Our friends, chef Morgan & chef Edison, from Pier 73 offered an incredible ice block Ploughman’s Table full of pickled & preserved vegetables from Hazelmere Organics, smoked Golden Ears Cheese Crafters cheeses, seafood ceviche, jerky, and foie gras with quince jam thanks to Gelderman Farms.
Mixologist Dylan Williams of Bambudda and Ms. Better’s Bitters created an impressive Scarlet Sour cocktail with concord grape puree from Stoney Paradise Farms and Sin Gin from Gillespie’s Fine Spirits.
Emcees Fred Lee & Margaret Gallahger joined us again this year in welcoming our guests, leading the nights events, and introducing our Growing Chefs! Charles Dickens Elementary school students who shared their love of participating in our Classroom Gardening & Cooking program. The speeches portion of the evening also included Growing Chefs! founder, Merri Schwartz, who shared another amazing thank you poem dedicated to everyone that helped make our night a huge success. Pacific Institute of Culinary Arts’ Executive Chef & Program Director, Julian Bond, announced the doors were open and everyone could be released into the kitchens!
Chef Gilles L’Heureux of Los Cuervos Taqueria & Cantina created a wonderful new favourite this year of Choripapa Taco using Helix Farm potatoes. Looks like he got some help in the kitchen from an extra special chef!
Guests were offered an assortment of amazing desserts including Ginger Cake with sungold tomato sorbet & vanilla ice cream by Chef Rhonda Viani of West made with produce from Mighty Pitchfork. Pastry chef Wendy Boys baked Classic Apple Pie with aurora golden gala caramel & vanilla chantilly using apples from Parsons Farm Market. Bella Gelateria arrived with their gelato cart offering three different hand-crafted gelato and sorbet flavours including a Seasonal Berry Vegan Sorbet thanks to Krause Berry Farm. All desserts were paired perfectly with fortified and ice wines and delicious teas from Namasthé.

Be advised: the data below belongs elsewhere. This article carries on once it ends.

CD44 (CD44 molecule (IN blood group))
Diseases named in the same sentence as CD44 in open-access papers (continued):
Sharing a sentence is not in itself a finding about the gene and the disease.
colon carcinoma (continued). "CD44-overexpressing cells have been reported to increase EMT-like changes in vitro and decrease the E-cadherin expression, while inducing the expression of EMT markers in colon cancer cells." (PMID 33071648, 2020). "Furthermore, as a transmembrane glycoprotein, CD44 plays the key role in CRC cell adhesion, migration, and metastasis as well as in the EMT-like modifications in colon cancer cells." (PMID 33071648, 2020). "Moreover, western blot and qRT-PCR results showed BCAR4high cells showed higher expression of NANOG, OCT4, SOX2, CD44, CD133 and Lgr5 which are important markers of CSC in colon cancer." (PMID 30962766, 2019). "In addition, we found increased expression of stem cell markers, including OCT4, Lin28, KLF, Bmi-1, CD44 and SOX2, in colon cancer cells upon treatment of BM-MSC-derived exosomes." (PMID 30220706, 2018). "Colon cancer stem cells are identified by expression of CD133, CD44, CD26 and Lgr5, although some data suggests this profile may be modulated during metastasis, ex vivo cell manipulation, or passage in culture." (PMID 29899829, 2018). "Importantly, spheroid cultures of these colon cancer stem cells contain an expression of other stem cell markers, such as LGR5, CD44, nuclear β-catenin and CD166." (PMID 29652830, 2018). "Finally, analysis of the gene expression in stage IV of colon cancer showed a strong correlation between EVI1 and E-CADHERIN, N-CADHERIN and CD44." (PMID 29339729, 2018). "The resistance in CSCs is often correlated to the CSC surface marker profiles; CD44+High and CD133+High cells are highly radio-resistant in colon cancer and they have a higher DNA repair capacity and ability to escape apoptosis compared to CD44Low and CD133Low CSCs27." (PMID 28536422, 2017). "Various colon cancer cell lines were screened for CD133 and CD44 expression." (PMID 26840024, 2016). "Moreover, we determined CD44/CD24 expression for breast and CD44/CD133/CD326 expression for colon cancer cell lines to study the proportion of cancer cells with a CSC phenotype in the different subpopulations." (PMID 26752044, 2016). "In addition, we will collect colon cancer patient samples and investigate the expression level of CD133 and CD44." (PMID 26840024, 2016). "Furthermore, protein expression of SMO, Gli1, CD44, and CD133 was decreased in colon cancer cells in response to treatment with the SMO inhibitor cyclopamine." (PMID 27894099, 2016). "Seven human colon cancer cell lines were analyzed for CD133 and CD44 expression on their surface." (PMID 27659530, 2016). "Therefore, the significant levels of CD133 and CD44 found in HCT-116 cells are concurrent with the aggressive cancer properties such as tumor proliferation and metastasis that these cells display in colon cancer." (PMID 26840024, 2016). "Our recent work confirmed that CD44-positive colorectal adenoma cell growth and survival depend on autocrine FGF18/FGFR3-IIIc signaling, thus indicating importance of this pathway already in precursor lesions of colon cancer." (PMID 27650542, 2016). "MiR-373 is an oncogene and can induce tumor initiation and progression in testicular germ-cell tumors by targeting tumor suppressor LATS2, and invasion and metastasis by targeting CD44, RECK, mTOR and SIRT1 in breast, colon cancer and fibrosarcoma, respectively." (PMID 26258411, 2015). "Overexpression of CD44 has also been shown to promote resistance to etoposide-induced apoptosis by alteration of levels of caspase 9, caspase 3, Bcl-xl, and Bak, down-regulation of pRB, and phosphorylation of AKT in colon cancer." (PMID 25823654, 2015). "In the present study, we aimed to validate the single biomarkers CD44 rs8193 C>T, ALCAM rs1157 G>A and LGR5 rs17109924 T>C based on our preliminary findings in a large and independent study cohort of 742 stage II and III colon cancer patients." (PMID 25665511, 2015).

Our guests were gifted decadent East Van Roasters cacoa nib toffee to take home.
Wine pairings were generously provided by Constellation Canada, and included:
Black Sage Vineyard Pipe
Inniskillin Cabernet Sauvignon
Inniskillin Discovery Series Chenin Blanc
Inniskillin Reisling Icewine
Jackson Triggs Reserve Shiraz
Jackson Triggs Grand Reserve Chardonnay
Sumac Ridge Pinot Noir
See Ya Later Ranch Pinot Noir
See Ya Later Ranch Riesling
See Ya Later Ranch Rover Shiraz
Beer was kindly provided by Moody Ales
The Pacific Institute of Culinary Arts were once again wonderful hosts and we are always grateful for the amazing venue space. Our teams of chefs, restaurants, growers, volunteers, sponsors, media, emcees, producers, silent auction donors, and of course all of our guests, are what make From Farms to Forks the fabulous fundraiser it is. An extra special thank you to our sponsors Whole Foods, Pedersen’s, Artona, Scout Magazine, Edible Vancouver Magazine and Daily Hive.
We want to thank everyone who helped us make the evening a success. With your generous support, we raised over $20,000 in funds for our Classroom Gardening and Cooking Program. This means we are able to give hundreds of B.C. kids hands-on experience growing and cooking their own healthy, nutritious food in the upcoming year.
We hope you enjoyed the night as much as we did and we look forward to seeing you next year!
View the full From Farms to Forks 7 Flickr photo album here.
Photo credit: OSG Photography
WOW! What an incredible night of canapés and cocktails, of wining and dining, and great fun for a great cause! We hope you enjoyed the evening as much as we did and all of us at Growing Chefs! send a huge thank you to everyone that helped make the night a huge success!
*Stay tuned for our photo essay to relive the night’s culinary adventures.
It’s our seventh gala, it’s our seventh poem,
We’ve stood here at PICA so long it’s our home.
So before I begin to thank every and each,
A quick round of applause for our hosts, I beseech.
Year in and year out, Chef Darren, Chef Julian,
Are here to ensure that the stews are a stewin’,
Their students are helpin’, their pots are a-boil,
So thanks above all for your help and your toil.
And what can I say, about our chef superstars?
We’re honoured to have you at an event such as ours.
You come out each year, to help with our vision,
And execute each dish with skill and precision.
But before chefs can work, someone grows all that food!
Our growers, our farmers, they all set the mood.
With their hands in the dirt and their hearts in the land,
This event is for them, it’s for them that we stand.
Our fabulous friends from team SVP,
Nick and all staff—Dara, Gina, Dempsey.
You come out in droves with support and with care,
It’s become that it wouldn’t be right weren’t you there.
Our Board of Directors, who are meeting and greeting,
You shape us and make us, the pot always sweetening.
And on that sweet note, Moody Ales, thanks for beer!
Your generous keg ensures our good cheer.
Gillespie’s Fine Spirits, for your gin we are grateful,
And Dylan, from Bambudda, in your hands oh so able.